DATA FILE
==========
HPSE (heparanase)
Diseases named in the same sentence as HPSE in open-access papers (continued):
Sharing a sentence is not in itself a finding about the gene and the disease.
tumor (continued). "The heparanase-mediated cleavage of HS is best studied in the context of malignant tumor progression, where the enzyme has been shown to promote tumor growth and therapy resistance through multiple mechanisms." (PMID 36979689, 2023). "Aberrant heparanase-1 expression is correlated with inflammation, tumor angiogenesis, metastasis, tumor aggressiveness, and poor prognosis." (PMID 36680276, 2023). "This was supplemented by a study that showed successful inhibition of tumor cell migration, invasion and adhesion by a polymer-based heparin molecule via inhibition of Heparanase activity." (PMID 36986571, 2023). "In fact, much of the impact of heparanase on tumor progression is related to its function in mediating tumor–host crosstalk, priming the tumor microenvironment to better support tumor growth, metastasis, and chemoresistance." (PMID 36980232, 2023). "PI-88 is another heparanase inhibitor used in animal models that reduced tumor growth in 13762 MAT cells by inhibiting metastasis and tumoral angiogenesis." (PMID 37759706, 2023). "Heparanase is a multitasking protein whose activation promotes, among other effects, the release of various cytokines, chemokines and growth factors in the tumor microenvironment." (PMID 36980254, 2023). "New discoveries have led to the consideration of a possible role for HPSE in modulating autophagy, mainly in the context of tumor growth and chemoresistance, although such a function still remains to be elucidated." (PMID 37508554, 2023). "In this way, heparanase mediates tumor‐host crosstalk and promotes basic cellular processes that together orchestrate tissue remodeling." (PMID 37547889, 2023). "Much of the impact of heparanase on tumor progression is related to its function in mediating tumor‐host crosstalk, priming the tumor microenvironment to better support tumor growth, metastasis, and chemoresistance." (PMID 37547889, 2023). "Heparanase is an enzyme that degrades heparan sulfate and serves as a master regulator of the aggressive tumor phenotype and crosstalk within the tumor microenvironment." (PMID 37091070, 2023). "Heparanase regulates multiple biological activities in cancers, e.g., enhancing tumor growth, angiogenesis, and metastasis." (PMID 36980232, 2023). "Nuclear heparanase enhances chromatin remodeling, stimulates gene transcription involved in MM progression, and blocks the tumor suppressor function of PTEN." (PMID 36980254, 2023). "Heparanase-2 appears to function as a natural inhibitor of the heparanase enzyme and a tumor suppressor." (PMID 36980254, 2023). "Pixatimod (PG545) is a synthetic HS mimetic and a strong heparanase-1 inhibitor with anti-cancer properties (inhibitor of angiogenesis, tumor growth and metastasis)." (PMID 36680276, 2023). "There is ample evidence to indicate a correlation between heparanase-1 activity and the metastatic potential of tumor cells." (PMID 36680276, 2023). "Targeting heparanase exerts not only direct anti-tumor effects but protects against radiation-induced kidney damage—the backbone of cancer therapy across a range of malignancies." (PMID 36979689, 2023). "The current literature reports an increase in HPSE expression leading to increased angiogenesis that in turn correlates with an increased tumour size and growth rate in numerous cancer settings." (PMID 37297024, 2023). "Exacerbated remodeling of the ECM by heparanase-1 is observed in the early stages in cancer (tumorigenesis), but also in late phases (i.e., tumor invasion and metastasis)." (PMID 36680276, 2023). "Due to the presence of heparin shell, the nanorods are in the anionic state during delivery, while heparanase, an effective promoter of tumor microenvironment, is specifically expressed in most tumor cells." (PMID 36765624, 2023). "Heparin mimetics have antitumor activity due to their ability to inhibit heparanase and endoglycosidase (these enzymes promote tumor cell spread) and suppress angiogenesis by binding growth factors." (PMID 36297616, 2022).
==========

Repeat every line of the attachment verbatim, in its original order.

HPSE (heparanase)
Diseases named in the same sentence as HPSE in open-access papers (continued):
Sharing a sentence is not in itself a finding about the gene and the disease.
tumor (continued). "The heparanase-mediated cleavage of HS is best studied in the context of malignant tumor progression, where the enzyme has been shown to promote tumor growth and therapy resistance through multiple mechanisms." (PMID 36979689, 2023). "Aberrant heparanase-1 expression is correlated with inflammation, tumor angiogenesis, metastasis, tumor aggressiveness, and poor prognosis." (PMID 36680276, 2023). "This was supplemented by a study that showed successful inhibition of tumor cell migration, invasion and adhesion by a polymer-based heparin molecule via inhibition of Heparanase activity." (PMID 36986571, 2023). "In fact, much of the impact of heparanase on tumor progression is related to its function in mediating tumor–host crosstalk, priming the tumor microenvironment to better support tumor growth, metastasis, and chemoresistance." (PMID 36980232, 2023). "PI-88 is another heparanase inhibitor used in animal models that reduced tumor growth in 13762 MAT cells by inhibiting metastasis and tumoral angiogenesis." (PMID 37759706, 2023). "Heparanase is a multitasking protein whose activation promotes, among other effects, the release of various cytokines, chemokines and growth factors in the tumor microenvironment." (PMID 36980254, 2023). "New discoveries have led to the consideration of a possible role for HPSE in modulating autophagy, mainly in the context of tumor growth and chemoresistance, although such a function still remains to be elucidated." (PMID 37508554, 2023). "In this way, heparanase mediates tumor‐host crosstalk and promotes basic cellular processes that together orchestrate tissue remodeling." (PMID 37547889, 2023). "Much of the impact of heparanase on tumor progression is related to its function in mediating tumor‐host crosstalk, priming the tumor microenvironment to better support tumor growth, metastasis, and chemoresistance." (PMID 37547889, 2023). "Heparanase is an enzyme that degrades heparan sulfate and serves as a master regulator of the aggressive tumor phenotype and crosstalk within the tumor microenvironment." (PMID 37091070, 2023). "Heparanase regulates multiple biological activities in cancers, e.g., enhancing tumor growth, angiogenesis, and metastasis." (PMID 36980232, 2023). "Nuclear heparanase enhances chromatin remodeling, stimulates gene transcription involved in MM progression, and blocks the tumor suppressor function of PTEN." (PMID 36980254, 2023). "Heparanase-2 appears to function as a natural inhibitor of the heparanase enzyme and a tumor suppressor." (PMID 36980254, 2023). "Pixatimod (PG545) is a synthetic HS mimetic and a strong heparanase-1 inhibitor with anti-cancer properties (inhibitor of angiogenesis, tumor growth and metastasis)." (PMID 36680276, 2023). "There is ample evidence to indicate a correlation between heparanase-1 activity and the metastatic potential of tumor cells." (PMID 36680276, 2023). "Targeting heparanase exerts not only direct anti-tumor effects but protects against radiation-induced kidney damage—the backbone of cancer therapy across a range of malignancies." (PMID 36979689, 2023). "The current literature reports an increase in HPSE expression leading to increased angiogenesis that in turn correlates with an increased tumour size and growth rate in numerous cancer settings." (PMID 37297024, 2023). "Exacerbated remodeling of the ECM by heparanase-1 is observed in the early stages in cancer (tumorigenesis), but also in late phases (i.e., tumor invasion and metastasis)." (PMID 36680276, 2023). "Due to the presence of heparin shell, the nanorods are in the anionic state during delivery, while heparanase, an effective promoter of tumor microenvironment, is specifically expressed in most tumor cells." (PMID 36765624, 2023). "Heparin mimetics have antitumor activity due to their ability to inhibit heparanase and endoglycosidase (these enzymes promote tumor cell spread) and suppress angiogenesis by binding growth factors." (PMID 36297616, 2022).